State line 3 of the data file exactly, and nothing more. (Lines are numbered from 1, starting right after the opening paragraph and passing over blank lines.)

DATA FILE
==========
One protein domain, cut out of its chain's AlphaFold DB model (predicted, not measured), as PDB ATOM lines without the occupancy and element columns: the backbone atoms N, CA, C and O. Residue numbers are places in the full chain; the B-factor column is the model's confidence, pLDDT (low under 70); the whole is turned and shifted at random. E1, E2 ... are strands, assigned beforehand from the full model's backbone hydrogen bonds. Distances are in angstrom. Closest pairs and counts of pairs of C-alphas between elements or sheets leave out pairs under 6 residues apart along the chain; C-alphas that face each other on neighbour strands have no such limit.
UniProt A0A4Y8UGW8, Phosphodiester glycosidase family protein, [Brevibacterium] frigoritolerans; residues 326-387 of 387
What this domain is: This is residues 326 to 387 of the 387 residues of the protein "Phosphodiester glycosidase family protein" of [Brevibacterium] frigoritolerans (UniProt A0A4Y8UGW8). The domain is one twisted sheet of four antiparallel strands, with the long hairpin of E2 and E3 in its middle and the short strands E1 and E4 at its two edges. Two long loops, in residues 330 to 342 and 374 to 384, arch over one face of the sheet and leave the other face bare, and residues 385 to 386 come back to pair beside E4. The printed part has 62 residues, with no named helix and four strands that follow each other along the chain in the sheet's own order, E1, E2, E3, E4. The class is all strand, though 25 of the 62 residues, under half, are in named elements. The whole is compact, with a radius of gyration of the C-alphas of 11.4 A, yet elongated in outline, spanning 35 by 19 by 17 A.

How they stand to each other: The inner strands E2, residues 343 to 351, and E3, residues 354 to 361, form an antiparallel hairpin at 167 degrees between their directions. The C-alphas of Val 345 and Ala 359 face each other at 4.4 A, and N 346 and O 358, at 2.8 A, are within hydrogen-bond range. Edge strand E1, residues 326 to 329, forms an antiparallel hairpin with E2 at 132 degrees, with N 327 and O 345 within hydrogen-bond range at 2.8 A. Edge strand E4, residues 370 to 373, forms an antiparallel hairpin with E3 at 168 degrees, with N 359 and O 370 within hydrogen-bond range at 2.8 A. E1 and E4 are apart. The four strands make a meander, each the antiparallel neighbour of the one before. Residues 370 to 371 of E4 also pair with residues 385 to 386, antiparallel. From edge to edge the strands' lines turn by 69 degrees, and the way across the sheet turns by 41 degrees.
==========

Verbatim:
How they stand to each other: The inner strands E2, residues 343 to 351, and E3, residues 354 to 361, form an antiparallel hairpin at 167 degrees between their directions. The C-alphas of Val 345 and Ala 359 face each other at 4.4 A, and N 346 and O 358, at 2.8 A, are within hydrogen-bond range. Edge strand E1, residues 326 to 329, forms an antiparallel hairpin with E2 at 132 degrees, with N 327 and O 345 within hydrogen-bond range at 2.8 A. Edge strand E4, residues 370 to 373, forms an antiparallel hairpin with E3 at 168 degrees, with N 359 and O 370 within hydrogen-bond range at 2.8 A. E1 and E4 are apart. The four strands make a meander, each the antiparallel neighbour of the one before. Residues 370 to 371 of E4 also pair with residues 385 to 386, antiparallel. From edge to edge the strands' lines turn by 69 degrees, and the way across the sheet turns by 41 degrees.